Grand-Reaction Method for Simulations of Ionization Equilibria and Ion Partitioning in a Broad Range of pH and Ionic Strength

30 August 2019, Version 1
This content is a preprint and has not undergone peer review at the time of posting.


We introduce the grand-reaction method for coarse-grained simulations of acid-base equilibria in a system coupled to a reservoir at a given pH and concentration of added salt. It can be viewed as an extension of the constant-pH method and the reaction ensemble, combining explicit simulations of reactions within the system, and grand-canonical exchange of particles with the reservoir. Unlike the previously introduced methods, the grand-reaction method is applicable to acid-base equilibria in the whole pH range because it avoids known artifacts. However, the method is more general, and can be used for simulations of any reactive system coupled to a reservoir of a known composition. To demonstrate the advantages of the grand-reaction method, we simulated a model system: A solution of weak polyelectrolytes in equilibrium with a buffer solution. By carefully accounting for the exchange of all constituents, the method ensures that all chemical potentials are equal in the system and in the multi-component reservoir. Thus, the grand-reaction method is able to predict non-monotonic swelling of weak polyelectrolytes as a function of pH, that has been known from mean-field predictions and from experiments but has never been observed in coarse-grained simulations. Finally, we outline possible extensions and further generalizations of the method, and provide a set of guidelines to enable safe usage of the method by a broad community of users.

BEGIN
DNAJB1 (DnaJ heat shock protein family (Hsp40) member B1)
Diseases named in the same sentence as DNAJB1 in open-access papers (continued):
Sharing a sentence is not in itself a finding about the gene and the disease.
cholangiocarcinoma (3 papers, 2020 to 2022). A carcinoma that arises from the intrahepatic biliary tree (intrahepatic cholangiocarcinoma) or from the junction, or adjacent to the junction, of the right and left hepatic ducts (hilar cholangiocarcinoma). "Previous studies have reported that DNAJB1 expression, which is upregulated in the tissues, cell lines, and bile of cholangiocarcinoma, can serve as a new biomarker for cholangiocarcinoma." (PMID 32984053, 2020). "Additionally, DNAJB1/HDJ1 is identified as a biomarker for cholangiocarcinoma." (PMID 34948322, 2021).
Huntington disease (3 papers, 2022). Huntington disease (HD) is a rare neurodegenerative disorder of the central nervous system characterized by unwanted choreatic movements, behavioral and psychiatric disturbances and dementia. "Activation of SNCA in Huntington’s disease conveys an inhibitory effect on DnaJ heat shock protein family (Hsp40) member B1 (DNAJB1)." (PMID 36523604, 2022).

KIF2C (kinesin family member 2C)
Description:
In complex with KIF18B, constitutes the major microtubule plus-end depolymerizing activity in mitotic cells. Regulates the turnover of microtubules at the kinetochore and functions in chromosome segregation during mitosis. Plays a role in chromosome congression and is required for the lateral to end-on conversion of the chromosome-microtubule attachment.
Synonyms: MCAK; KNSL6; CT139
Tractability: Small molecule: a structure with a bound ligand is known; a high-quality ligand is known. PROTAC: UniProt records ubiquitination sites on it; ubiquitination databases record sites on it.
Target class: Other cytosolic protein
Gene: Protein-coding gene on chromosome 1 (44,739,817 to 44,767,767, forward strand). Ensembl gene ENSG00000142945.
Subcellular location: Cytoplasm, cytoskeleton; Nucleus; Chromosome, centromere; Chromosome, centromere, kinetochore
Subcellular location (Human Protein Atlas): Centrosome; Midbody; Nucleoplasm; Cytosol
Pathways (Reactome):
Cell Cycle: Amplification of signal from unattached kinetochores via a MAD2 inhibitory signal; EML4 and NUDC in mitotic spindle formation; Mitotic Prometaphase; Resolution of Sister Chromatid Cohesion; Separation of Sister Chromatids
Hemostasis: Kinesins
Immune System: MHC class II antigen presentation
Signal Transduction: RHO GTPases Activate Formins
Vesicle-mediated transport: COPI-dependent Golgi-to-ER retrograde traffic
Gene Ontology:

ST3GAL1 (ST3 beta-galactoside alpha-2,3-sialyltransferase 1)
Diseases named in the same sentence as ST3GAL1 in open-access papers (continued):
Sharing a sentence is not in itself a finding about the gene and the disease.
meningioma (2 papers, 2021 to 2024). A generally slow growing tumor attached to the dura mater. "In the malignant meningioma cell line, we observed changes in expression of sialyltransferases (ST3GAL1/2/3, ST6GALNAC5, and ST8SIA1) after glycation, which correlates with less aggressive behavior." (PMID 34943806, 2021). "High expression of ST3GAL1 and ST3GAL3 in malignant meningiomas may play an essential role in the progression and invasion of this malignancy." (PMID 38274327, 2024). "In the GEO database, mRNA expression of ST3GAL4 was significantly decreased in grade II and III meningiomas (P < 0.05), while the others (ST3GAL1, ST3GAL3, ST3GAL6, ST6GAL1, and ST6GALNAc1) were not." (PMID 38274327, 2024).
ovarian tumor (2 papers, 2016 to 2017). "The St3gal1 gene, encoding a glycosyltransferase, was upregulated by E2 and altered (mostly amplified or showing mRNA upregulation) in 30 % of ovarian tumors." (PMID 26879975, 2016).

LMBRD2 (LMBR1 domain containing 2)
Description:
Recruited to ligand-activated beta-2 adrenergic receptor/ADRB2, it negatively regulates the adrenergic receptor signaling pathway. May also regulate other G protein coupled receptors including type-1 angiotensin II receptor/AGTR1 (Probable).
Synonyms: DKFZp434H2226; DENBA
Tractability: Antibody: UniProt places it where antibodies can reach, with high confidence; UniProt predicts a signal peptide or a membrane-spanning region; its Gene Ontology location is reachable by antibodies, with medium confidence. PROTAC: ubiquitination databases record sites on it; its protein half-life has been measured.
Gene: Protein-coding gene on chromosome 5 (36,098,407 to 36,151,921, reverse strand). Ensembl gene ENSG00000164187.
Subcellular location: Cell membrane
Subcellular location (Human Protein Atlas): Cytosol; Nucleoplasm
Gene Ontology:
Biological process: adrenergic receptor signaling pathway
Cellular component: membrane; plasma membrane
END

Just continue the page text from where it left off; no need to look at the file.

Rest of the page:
Comments are not moderated before they are posted, but they can be removed by the site moderators if they are found to be in contravention of our Commenting Policy [opens in a new tab] - please read this policy before you post. Comments should be used for scholarly discussion of the content in question. You can find more information about how to use the commenting feature here [opens in a new tab] .
This site is protected by reCAPTCHA and the Google Privacy Policy [opens in a new tab] and Terms of Service [opens in a new tab] apply.